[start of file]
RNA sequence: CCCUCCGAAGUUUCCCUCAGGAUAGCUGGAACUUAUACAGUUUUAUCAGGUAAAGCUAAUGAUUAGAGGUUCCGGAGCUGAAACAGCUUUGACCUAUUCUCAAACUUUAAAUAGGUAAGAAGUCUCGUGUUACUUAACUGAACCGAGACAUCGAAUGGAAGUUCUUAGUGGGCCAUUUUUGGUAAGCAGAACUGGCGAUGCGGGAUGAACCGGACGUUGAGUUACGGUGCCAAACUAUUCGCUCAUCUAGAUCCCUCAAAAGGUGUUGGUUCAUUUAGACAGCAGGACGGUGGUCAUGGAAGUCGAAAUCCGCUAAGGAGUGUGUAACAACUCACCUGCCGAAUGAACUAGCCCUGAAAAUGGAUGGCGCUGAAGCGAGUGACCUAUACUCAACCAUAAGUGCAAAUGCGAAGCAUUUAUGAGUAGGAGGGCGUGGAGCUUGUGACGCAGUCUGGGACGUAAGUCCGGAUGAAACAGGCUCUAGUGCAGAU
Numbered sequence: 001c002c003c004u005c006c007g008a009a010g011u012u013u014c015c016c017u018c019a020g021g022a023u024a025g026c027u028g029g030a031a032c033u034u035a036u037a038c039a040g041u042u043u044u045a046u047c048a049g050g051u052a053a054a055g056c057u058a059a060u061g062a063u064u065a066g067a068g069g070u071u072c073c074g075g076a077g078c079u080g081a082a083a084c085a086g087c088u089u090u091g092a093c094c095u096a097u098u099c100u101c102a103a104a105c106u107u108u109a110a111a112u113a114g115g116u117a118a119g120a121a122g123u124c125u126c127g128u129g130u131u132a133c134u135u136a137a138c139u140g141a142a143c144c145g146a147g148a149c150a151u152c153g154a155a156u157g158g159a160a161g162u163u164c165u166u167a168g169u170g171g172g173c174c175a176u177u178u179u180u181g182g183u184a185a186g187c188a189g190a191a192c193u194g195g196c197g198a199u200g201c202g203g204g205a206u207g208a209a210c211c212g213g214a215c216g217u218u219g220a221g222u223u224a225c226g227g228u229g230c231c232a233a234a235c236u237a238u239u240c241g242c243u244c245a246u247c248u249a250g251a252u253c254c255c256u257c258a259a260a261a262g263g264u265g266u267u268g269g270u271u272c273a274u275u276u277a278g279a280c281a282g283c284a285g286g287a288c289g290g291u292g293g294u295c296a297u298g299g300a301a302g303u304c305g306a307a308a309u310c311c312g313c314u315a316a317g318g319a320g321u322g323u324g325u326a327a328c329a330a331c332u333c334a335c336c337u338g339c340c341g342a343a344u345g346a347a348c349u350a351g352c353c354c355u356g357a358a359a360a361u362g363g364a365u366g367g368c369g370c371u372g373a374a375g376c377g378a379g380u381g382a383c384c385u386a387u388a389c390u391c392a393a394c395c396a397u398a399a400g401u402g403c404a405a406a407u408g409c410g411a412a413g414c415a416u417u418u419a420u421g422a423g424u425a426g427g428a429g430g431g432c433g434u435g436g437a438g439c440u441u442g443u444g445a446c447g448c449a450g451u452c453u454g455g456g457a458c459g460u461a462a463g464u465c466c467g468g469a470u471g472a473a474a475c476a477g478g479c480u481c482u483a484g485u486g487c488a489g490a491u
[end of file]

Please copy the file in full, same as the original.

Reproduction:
RNA sequence: CCCUCCGAAGUUUCCCUCAGGAUAGCUGGAACUUAUACAGUUUUAUCAGGUAAAGCUAAUGAUUAGAGGUUCCGGAGCUGAAACAGCUUUGACCUAUUCUCAAACUUUAAAUAGGUAAGAAGUCUCGUGUUACUUAACUGAACCGAGACAUCGAAUGGAAGUUCUUAGUGGGCCAUUUUUGGUAAGCAGAACUGGCGAUGCGGGAUGAACCGGACGUUGAGUUACGGUGCCAAACUAUUCGCUCAUCUAGAUCCCUCAAAAGGUGUUGGUUCAUUUAGACAGCAGGACGGUGGUCAUGGAAGUCGAAAUCCGCUAAGGAGUGUGUAACAACUCACCUGCCGAAUGAACUAGCCCUGAAAAUGGAUGGCGCUGAAGCGAGUGACCUAUACUCAACCAUAAGUGCAAAUGCGAAGCAUUUAUGAGUAGGAGGGCGUGGAGCUUGUGACGCAGUCUGGGACGUAAGUCCGGAUGAAACAGGCUCUAGUGCAGAU
Numbered sequence: 001c002c003c004u005c006c007g008a009a010g011u012u013u014c015c016c017u018c019a020g021g022a023u024a025g026c027u028g029g030a031a032c033u034u035a036u037a038c039a040g041u042u043u044u045a046u047c048a049g050g051u052a053a054a055g056c057u058a059a060u061g062a063u064u065a066g067a068g069g070u071u072c073c074g075g076a077g078c079u080g081a082a083a084c085a086g087c088u089u090u091g092a093c094c095u096a097u098u099c100u101c102a103a104a105c106u107u108u109a110a111a112u113a114g115g116u117a118a119g120a121a122g123u124c125u126c127g128u129g130u131u132a133c134u135u136a137a138c139u140g141a142a143c144c145g146a147g148a149c150a151u152c153g154a155a156u157g158g159a160a161g162u163u164c165u166u167a168g169u170g171g172g173c174c175a176u177u178u179u180u181g182g183u184a185a186g187c188a189g190a191a192c193u194g195g196c197g198a199u200g201c202g203g204g205a206u207g208a209a210c211c212g213g214a215c216g217u218u219g220a221g222u223u224a225c226g227g228u229g230c231c232a233a234a235c236u237a238u239u240c241g242c243u244c245a246u247c248u249a250g251a252u253c254c255c256u257c258a259a260a261a262g263g264u265g266u267u268g269g270u271u272c273a274u275u276u277a278g279a280c281a282g283c284a285g286g287a288c289g290g291u292g293g294u295c296a297u298g299g300a301a302g303u304c305g306a307a308a309u310c311c312g313c314u315a316a317g318g319a320g321u322g323u324g325u326a327a328c329a330a331c332u333c334a335c336c337u338g339c340c341g342a343a344u345g346a347a348c349u350a351g352c353c354c355u356g357a358a359a360a361u362g363g364a365u366g367g368c369g370c371u372g373a374a375g376c377g378a379g380u381g382a383c384c385u386a387u388a389c390u391c392a393a394c395c396a397u398a399a400g401u402g403c404a405a406a407u408g409c410g411a412a413g414c415a416u417u418u419a420u421g422a423g424u425a426g427g428a429g430g431g432c433g434u435g436g437a438g439c440u441u442g443u444g445a446c447g448c449a450g451u452c453u454g455g456g457a458c459g460u461a462a463g464u465c466c467g468g469a470u471g472a473a474a475c476a477g478g479c480u481c482u483a484g485u486g487c488a489g490a491u